No matter how great your latest PC build is, HP's new Z Workstation lineup can probably top it. The company's latest Z8, Z6 and Z4 desktop workstations are its most powerful and ridiculously upgradeable ever, it says. The top-end Z8 features 24 RAM slots and up to 3TB of RAM, dual Xeon CPUs (with up to 56 cores), dual M.2 SSDs and dual NVIDIA Quadro Pro graphics cards. It's aimed squarely at VFX artists, letting them run 3D simulations, edit 8K video and do Nuke compositing, probably all at the same time.
Just to rattle off a few more specs (because there aren't many machines like this), it offers 10 USB 3.1 Gen 2 Type C ports, dual Gig-E ports, seven full-length, full height PCIe slots (nine total) and optional Thunderbolt 3. All of that is housed in a cleanly laid out, tool-free chassis with a 1,700 watt power supply and invective ducting.
Just buying the Z8 box without much inside will cost you $2,439, but if you want, say, a pair of the latest Xeon Platinum 8180M chips with 28 cores each and two of NVIDIA's 24GB P6000 Quadro graphics adapters, those items alone would run you a cool $35,000. Overall, the new machine boosts the memory, CPU core count, graphics and PCIe bandwidth capacity significantly across the board compared to its previous Z840 flagship model.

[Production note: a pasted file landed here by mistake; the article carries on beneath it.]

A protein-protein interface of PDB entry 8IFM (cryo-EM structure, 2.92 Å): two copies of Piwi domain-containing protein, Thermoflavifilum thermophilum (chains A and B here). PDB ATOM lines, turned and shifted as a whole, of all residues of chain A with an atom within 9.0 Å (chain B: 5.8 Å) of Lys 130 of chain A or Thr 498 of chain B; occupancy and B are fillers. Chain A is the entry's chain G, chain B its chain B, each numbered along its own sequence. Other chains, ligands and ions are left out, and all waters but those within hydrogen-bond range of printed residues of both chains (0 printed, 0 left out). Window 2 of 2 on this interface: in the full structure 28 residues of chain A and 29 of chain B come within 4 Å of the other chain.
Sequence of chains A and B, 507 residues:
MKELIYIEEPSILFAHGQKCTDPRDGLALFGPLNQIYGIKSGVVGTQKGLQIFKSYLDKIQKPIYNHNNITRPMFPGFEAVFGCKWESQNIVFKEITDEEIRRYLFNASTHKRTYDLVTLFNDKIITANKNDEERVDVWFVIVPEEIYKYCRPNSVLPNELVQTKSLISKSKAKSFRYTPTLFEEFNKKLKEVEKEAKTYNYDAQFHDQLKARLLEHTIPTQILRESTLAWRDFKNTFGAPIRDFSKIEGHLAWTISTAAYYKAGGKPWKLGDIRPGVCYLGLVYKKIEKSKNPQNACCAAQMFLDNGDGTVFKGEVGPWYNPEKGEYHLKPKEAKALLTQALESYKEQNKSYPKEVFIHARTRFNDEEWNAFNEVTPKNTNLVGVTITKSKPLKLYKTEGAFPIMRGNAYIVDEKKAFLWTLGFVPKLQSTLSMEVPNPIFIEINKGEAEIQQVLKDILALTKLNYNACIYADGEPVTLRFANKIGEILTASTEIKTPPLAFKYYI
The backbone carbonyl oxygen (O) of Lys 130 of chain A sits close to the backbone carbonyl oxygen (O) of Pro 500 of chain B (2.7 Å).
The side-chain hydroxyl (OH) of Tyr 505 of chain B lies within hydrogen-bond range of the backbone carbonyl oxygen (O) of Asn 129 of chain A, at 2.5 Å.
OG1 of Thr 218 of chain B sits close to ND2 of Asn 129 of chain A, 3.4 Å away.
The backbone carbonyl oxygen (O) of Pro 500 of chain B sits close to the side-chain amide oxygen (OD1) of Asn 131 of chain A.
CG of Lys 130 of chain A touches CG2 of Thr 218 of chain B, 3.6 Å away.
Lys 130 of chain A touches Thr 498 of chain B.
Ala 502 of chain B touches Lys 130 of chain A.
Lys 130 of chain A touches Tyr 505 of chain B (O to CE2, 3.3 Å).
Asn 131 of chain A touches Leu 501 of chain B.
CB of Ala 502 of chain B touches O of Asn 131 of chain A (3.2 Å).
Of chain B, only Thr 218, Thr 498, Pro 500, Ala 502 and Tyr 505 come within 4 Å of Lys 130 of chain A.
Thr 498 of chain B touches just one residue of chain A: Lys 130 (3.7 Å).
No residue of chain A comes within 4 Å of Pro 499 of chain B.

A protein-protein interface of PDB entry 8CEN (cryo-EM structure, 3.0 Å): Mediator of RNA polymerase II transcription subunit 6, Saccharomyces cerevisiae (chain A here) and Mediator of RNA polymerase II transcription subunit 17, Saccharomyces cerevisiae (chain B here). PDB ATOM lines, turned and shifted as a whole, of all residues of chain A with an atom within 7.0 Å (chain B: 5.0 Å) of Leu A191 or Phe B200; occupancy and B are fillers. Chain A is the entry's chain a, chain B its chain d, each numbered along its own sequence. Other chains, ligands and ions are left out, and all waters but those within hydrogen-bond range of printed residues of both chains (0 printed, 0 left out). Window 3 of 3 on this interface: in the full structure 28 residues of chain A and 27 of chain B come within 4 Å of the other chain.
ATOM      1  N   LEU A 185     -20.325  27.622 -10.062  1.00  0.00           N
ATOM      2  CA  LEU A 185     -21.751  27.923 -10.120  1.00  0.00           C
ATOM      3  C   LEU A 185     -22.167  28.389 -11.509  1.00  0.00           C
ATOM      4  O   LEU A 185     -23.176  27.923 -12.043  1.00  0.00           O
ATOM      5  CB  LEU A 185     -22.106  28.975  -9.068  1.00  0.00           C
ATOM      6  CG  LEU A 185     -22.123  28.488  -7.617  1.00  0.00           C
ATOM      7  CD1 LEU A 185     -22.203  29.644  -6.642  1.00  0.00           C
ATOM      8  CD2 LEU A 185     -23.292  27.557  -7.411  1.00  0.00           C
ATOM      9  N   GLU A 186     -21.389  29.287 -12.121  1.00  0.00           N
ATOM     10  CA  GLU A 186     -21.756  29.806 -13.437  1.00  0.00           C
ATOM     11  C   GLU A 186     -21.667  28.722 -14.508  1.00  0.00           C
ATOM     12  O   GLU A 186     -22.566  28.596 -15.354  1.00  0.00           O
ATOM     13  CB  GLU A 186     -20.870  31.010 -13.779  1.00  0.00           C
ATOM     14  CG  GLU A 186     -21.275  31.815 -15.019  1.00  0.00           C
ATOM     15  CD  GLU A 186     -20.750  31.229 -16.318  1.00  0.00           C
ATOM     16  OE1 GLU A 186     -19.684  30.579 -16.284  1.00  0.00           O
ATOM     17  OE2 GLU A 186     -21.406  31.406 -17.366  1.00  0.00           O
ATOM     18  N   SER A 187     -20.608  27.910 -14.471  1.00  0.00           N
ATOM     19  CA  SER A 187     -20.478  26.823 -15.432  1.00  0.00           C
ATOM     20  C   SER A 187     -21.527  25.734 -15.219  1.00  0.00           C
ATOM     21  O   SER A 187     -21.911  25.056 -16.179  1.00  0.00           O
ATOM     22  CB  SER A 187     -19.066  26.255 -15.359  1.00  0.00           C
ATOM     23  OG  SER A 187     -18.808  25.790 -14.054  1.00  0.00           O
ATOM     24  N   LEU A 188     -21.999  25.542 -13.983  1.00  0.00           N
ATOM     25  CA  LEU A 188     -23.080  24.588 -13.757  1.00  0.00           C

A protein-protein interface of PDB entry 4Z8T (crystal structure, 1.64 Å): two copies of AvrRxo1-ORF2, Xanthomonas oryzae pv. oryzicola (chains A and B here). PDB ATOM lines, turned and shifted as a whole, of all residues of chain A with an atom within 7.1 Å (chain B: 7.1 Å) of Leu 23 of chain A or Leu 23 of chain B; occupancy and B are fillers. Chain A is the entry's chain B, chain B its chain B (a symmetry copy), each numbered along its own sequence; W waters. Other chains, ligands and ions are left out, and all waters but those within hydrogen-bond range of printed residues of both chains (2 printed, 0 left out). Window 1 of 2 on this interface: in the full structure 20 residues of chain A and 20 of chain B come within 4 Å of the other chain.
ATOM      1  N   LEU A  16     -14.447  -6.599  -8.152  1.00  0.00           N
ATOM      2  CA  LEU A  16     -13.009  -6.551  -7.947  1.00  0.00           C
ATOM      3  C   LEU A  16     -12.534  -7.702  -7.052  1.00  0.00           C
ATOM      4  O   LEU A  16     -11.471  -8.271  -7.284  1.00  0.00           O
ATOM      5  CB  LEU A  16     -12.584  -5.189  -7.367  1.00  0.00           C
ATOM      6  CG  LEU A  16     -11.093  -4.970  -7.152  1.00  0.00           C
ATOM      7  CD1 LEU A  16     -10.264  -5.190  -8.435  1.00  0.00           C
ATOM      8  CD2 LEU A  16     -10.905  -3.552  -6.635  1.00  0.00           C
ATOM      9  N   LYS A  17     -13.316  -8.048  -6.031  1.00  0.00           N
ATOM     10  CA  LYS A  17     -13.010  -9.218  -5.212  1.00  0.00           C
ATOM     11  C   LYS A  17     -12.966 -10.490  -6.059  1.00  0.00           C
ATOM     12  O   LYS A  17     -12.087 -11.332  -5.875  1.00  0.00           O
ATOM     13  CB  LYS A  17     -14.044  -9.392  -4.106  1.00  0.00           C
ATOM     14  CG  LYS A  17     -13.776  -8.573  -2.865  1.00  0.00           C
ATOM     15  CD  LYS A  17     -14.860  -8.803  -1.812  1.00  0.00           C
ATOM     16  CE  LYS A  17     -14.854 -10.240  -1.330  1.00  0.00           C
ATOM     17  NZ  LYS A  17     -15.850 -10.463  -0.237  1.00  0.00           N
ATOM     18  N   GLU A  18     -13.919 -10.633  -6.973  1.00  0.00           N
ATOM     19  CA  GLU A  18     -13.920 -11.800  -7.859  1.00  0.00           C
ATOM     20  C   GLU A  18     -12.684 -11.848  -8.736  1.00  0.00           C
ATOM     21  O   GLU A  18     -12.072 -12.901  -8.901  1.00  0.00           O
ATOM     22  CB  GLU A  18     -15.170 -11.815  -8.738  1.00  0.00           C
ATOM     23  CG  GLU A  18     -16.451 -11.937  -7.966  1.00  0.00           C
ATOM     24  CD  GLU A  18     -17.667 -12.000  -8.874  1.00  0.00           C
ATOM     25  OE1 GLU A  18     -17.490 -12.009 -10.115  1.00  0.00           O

The HP Z6 Workstation ($1,919) dials that craziness down a notch, with 384GB of max system memory and fewer slots and ports, but still has the dual Xeon CPU option. The Z4 Workstation ($1,239), meanwhile, lets you install 256GB of RAM and a single Xeon CPU, limited to Intel's new W-series. The top end of that right now is the Xeon W2155 with 10 cores and 20 threads, and HP hasn't said whether it'll support the flagship 18-core Xeon W that's coming later in the year.
Remember, these prices are for the bare boxes only, not the graphics cards, memory, CPUs and other stuff you'll need. On the Z4 model, however, the Xeon W 10-core chip is "just" $1,000, so it should be no problem to build a box for around $3,000 to $4,000.
HP also unveiled a few new displays, including the 38-inch Z38c curved display that is a bit of an odd duck for HP's video-oriented Z lineup. Much like LG's 38UC99 38-inch screen, it has sort-of 4K resolution (3,840 x 1,600) 21:9 that can't actually handle full-resolution UHD video, so seems more suited for gaming. It also lacks other features like 10-bit capability, which is becoming increasingly important for 4K HDR video editing and color correctoin.
HP's Z8 and Z6 Workstations are coming in October, while the Z4 arrives sometime in November. This end-of-year date should help film and VFX houses fit them into their fiscal purchase budgets, because other than the Z4, these aren't really meant for you or me.